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Education Projects at the Museum

MLA London Youth Residency Scheme

“One young man had lots of questions he wanted answers to and we explored how he might do this. Did he want to go back to the museum? He said ‘No, I’ve got too many questions, I need to have books.'"

In October 2006, the Museum became involved in one strand of a project with MLA London, working in partnership with the Oval House Theatre's "Back On Track" programme. The project worked with groups of young people, who, for various reasons, had been excluded from mainstream education, using unique museum spaces to catch the young people's attention, and engage them in creating something which could eventually be displayed in the museum itself. The other strand of the pilot project took place with another group of young people at Leighton House Museum.

Junior Cisse in the Museum : “… when I’m walking around inside the building,
I have so many questions in my head.”

On their visits to the museum, the young people took photographs and video footage of items in the collection, asking the curators about objects that were of particular interest to them. For Junior Cisse, it was the image of an 18th Century operation in the male theatre at St Thomas' Hospital that grabbed his attention, and he is currently painting his own version of the image. When complete, this painting will be on temporary exhibition in the museum itself.

Junior Cisse with the unfinished painting : "He is now producing a large-scale drawing …
and has started to use paints; he has never used paints before."



Following on from the project, the Museum is continuing to engage with Oval House Theatre, in order to provide follow-up visits for the group, and also intends to develop its links with the Park Centre. The art department of the school in particular is keen to work further with the museum.

Southwark Playhouse : A Bloodless Field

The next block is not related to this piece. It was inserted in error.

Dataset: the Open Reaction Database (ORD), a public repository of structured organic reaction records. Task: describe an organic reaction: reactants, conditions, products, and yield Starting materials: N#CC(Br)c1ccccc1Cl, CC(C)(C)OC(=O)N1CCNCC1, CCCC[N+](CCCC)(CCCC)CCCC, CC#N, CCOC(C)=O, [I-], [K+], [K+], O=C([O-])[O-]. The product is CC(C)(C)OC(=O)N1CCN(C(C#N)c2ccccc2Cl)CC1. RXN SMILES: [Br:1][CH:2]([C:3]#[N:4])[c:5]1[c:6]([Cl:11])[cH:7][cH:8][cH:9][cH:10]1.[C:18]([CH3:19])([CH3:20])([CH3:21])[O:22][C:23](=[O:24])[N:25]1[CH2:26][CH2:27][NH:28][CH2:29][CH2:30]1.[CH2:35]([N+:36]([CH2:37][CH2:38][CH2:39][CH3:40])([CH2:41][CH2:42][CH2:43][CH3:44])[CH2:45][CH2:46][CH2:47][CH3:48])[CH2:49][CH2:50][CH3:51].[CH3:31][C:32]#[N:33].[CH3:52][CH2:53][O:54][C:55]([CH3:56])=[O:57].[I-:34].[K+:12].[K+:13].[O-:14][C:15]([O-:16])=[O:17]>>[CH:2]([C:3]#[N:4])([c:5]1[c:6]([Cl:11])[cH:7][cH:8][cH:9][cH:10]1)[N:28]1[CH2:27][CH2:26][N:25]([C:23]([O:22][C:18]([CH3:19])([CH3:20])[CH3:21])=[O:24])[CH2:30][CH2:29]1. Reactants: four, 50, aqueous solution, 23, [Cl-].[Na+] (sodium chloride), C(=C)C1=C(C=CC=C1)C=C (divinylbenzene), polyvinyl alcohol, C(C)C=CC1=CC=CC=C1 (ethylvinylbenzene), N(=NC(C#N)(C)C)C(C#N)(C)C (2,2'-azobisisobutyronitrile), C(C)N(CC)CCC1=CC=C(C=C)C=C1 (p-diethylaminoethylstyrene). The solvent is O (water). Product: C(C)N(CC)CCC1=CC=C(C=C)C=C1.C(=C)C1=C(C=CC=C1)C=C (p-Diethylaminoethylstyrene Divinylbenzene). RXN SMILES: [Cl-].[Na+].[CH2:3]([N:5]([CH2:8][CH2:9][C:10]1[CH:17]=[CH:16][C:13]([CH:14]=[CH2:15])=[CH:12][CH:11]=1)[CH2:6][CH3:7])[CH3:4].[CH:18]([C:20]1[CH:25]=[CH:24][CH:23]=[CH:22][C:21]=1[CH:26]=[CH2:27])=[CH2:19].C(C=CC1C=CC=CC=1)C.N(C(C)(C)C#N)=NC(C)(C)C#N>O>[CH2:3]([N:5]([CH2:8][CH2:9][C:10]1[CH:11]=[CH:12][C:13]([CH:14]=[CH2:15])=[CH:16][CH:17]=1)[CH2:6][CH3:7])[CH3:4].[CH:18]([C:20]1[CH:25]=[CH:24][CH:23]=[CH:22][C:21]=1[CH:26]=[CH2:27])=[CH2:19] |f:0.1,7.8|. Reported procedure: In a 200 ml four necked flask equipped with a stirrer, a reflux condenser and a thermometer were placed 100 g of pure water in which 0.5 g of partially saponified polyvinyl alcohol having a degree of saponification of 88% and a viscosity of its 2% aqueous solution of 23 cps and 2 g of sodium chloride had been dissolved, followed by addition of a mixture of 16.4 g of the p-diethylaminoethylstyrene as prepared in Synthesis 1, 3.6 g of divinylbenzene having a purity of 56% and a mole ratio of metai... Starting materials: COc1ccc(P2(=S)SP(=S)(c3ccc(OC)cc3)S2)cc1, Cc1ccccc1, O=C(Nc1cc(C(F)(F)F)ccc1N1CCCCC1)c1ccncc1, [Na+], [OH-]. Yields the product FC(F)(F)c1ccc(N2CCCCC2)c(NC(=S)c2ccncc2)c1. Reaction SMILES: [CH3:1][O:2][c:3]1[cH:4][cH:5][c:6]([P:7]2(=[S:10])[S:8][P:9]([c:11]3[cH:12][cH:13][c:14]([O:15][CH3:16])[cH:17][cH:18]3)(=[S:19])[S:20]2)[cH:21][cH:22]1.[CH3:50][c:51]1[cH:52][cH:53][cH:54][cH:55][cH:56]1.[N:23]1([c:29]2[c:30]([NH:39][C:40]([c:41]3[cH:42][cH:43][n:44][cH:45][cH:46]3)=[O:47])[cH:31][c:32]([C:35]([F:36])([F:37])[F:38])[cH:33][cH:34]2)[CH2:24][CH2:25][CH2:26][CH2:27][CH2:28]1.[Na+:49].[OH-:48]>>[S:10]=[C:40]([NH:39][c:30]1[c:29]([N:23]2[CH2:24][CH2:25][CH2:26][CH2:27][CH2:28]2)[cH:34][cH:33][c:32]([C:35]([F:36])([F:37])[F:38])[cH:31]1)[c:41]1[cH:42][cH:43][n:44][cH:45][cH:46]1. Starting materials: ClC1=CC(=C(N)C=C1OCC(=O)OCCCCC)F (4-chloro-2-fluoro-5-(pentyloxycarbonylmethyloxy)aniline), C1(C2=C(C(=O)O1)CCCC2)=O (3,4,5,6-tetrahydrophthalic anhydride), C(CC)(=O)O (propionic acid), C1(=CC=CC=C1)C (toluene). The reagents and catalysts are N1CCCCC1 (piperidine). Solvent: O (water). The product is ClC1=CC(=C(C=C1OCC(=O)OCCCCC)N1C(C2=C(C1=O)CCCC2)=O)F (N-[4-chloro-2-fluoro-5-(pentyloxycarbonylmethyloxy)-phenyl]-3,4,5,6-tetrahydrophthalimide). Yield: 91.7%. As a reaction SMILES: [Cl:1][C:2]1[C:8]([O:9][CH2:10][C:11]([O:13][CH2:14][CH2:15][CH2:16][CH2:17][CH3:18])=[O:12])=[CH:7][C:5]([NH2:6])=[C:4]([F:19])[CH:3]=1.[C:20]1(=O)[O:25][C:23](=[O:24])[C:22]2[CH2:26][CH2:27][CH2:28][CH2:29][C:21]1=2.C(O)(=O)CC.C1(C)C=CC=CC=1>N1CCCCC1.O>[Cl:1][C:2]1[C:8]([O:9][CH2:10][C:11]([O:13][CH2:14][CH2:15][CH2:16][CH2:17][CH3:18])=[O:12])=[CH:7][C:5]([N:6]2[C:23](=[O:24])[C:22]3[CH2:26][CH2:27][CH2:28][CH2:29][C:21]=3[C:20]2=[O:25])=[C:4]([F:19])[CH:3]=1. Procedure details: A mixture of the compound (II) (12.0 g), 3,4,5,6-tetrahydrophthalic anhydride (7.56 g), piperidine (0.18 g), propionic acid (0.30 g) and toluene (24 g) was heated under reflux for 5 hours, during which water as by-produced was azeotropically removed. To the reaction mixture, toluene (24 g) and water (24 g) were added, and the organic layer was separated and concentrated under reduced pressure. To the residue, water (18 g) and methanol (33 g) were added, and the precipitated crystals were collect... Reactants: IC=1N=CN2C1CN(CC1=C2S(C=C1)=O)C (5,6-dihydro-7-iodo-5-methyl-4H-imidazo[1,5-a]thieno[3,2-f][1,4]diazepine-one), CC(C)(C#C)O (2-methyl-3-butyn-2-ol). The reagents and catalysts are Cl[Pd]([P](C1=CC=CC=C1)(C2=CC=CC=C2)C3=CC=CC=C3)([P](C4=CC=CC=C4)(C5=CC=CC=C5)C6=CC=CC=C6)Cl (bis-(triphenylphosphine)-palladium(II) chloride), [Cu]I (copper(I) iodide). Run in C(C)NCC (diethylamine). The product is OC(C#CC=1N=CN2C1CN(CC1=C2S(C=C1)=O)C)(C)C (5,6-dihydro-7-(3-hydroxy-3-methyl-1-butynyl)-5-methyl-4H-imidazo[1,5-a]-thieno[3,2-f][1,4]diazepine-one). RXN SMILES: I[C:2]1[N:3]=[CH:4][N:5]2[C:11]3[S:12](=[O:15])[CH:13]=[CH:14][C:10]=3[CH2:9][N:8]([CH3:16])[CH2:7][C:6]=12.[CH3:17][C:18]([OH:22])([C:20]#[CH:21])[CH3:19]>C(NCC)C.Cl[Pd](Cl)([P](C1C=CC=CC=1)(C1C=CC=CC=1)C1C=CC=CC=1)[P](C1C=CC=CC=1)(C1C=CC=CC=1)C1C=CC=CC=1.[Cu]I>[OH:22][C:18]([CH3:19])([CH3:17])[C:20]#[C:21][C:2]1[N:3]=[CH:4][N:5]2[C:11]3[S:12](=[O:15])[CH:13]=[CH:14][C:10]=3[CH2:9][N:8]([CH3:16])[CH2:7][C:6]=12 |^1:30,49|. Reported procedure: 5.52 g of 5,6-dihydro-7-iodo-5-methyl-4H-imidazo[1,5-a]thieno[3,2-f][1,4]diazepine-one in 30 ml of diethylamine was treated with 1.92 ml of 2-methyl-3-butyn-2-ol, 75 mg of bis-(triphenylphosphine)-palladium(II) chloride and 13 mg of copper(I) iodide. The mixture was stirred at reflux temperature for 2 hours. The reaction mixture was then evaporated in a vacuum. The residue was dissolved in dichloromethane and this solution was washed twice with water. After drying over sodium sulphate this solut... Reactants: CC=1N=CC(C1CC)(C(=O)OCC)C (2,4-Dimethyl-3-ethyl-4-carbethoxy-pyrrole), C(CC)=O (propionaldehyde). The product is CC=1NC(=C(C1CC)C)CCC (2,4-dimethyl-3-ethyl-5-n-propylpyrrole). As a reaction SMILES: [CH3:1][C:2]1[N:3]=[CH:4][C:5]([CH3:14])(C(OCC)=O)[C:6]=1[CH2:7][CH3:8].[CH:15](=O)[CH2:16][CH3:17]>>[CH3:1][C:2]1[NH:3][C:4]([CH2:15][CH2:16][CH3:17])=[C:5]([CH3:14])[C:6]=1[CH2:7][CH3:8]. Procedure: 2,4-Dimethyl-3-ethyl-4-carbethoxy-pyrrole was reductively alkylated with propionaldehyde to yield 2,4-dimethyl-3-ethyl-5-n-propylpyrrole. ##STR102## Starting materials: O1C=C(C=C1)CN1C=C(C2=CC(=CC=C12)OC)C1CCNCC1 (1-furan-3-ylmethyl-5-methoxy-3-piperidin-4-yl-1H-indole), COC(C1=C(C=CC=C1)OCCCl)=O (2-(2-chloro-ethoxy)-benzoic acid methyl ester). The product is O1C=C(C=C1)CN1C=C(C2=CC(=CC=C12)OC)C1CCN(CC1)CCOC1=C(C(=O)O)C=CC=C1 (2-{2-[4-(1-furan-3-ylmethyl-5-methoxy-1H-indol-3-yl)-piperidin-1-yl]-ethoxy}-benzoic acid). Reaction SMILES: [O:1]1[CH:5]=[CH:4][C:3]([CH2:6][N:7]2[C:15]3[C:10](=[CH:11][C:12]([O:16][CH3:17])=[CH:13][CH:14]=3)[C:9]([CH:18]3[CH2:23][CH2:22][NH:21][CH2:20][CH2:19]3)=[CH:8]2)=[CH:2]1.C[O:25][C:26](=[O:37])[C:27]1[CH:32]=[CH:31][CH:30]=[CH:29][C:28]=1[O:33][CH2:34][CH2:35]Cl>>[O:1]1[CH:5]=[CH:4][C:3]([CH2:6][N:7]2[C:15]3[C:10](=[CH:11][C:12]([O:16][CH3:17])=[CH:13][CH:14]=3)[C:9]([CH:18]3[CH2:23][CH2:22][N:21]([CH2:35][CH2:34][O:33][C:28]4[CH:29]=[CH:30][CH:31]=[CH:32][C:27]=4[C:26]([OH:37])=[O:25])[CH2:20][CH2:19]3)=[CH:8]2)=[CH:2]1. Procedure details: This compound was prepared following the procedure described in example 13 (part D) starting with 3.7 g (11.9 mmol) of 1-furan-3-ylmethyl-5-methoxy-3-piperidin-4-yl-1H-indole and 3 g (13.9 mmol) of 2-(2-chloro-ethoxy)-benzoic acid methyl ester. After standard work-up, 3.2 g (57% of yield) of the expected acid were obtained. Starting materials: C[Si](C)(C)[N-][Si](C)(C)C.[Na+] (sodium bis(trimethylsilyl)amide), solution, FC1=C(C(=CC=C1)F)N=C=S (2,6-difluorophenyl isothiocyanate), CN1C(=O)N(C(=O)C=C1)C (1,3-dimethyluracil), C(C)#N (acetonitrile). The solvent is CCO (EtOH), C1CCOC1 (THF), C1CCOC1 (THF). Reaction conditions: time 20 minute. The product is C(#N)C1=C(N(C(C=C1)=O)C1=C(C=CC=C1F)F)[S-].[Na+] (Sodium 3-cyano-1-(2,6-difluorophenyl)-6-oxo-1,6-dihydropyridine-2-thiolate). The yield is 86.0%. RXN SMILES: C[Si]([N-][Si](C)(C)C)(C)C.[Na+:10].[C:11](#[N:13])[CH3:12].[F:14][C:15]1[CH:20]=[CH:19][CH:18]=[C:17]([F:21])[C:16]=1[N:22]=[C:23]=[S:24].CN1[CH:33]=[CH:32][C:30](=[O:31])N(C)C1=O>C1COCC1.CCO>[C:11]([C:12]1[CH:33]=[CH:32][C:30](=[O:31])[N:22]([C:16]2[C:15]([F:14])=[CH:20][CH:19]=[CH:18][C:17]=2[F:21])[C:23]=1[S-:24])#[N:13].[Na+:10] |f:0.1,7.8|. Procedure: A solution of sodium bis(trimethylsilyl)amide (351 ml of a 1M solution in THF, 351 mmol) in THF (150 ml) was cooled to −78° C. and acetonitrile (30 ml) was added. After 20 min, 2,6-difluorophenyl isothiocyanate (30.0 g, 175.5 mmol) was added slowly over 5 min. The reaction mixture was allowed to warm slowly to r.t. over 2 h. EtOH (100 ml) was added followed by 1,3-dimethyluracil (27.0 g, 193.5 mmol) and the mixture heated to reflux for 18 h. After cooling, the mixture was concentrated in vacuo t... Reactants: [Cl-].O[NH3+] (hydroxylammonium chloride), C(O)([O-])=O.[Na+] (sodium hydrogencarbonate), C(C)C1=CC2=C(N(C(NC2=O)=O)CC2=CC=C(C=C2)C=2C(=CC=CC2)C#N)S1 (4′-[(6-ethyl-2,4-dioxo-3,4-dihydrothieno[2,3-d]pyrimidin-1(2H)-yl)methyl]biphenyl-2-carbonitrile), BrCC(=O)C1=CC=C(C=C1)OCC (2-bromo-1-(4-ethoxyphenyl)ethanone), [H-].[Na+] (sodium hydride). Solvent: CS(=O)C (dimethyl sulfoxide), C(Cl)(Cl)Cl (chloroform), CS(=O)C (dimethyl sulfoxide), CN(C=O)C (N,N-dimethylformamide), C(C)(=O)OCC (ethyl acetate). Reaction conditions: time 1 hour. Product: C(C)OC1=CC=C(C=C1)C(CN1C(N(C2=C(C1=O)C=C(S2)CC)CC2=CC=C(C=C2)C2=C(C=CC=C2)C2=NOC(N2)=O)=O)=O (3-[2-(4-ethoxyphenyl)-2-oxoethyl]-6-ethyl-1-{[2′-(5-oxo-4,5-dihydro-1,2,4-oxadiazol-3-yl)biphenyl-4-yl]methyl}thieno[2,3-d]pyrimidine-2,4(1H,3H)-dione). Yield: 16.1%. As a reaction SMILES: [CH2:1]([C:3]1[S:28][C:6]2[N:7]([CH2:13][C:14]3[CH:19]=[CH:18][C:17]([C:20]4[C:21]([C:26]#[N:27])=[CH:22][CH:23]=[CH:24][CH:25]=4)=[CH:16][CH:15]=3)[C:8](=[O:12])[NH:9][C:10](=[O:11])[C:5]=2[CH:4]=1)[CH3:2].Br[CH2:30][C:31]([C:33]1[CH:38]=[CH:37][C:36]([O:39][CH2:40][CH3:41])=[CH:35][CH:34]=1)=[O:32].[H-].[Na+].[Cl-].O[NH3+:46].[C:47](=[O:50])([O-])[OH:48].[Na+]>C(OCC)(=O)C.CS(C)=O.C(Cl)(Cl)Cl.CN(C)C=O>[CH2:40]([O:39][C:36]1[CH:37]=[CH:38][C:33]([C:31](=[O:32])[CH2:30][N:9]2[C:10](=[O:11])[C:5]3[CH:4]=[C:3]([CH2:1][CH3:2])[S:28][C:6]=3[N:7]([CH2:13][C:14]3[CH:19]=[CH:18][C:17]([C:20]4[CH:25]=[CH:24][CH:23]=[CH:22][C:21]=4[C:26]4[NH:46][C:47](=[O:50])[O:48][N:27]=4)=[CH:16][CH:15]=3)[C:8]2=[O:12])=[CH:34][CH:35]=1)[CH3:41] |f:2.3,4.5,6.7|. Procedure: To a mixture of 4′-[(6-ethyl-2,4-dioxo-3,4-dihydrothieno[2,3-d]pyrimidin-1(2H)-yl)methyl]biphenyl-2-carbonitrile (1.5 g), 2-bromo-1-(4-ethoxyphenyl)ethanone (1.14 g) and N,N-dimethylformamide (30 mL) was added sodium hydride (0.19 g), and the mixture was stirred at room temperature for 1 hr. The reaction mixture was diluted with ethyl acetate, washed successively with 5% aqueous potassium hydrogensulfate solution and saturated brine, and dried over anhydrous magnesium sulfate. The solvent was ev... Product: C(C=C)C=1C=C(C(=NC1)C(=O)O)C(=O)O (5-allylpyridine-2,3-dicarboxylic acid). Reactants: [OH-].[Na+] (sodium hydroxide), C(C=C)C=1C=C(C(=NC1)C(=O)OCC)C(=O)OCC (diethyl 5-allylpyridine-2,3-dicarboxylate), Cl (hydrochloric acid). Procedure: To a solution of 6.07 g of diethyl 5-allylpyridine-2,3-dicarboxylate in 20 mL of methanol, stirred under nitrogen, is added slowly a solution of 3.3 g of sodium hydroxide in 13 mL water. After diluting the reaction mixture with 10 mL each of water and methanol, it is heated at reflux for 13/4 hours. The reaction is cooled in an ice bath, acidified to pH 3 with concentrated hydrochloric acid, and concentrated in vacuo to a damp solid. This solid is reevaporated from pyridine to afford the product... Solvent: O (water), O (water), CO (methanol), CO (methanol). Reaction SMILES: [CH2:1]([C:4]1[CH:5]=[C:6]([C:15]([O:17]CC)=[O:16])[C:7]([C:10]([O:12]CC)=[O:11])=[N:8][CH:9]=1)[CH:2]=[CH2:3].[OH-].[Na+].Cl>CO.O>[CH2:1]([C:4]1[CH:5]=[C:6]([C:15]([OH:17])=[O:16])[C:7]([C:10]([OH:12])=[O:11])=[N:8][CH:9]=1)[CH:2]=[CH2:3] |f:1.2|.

In April 2007, the Museum hosts the production of two medical dramas in "A Bloodless Field". As well as the theatre performances themselves, an Education Programme aimed at Key Stages 3-4 will be run by Southwark Playhouse, working in partnership with The Old Operating Theatre and Metal and Bone Productions.

On Monday 23rd April, a group of approximately 30 schoolchildren from the borough of Southwark will attend the theatre performances, after a talk and demonstration in the Operating Theatre itself, including handling sessions of old medical instruments. They will also be taken on a visit to St Mary's Hospital to meet working surgeons, and see the surgical equipment of today. The museum is also working with Southwark Playhouse and Metal & Bone to design an education pack specifically tailored to this production, which will use historical and medical material alongside arts-based, practical activities. This will be offered to schools as part of their follow-up package.

Bankside Open Spaces Trust : St George's Garden

Since 1999, Karen Howell, Curator of the Museum, has been involved with Bankside Open Spaces Trust, helping to create a herb garden at St George the Martyr Church inBorough High Street, cultivating many of the herbs as used at old St Thomas' Hospital. The Museum also has a stall at summer events in St George's Garden and Mint Street Park, allowing local children and young people to investigate herbal remedies, grinding their own herbs and learning about old medicines. This community outreach allows engagement in the Museum for young people who would otherwise be unlikely to visit, and has proved extremely popular.

Click here for details of upcoming events at St George's Garden


Due to the nature of the building it is housed in, it is not possible for some groups to visit the Museum. For Education purposes, this has particularly been the case with younger groups, especially Key Stage 1, where teachers are unwilling to take children on lengthy trips on public transport, or worry about safety on the Museum's spiral stairs. In 2006, the Museum devised an Outreach programme particularly for this age group, containing hands on demonstrations related to herbal medicines, information on Plague, and dressing up to compare changing surgical techniques over the past 200 years. The visits were popular with children and staff alike, and the Museum is keen to develop in this area. If you would like to book an Outreach visit, please contact the Museum on 020 7188 2679 or to discuss your requirements.*

*(please note, there is a charge for the Outreach service)

03/04/2007 SC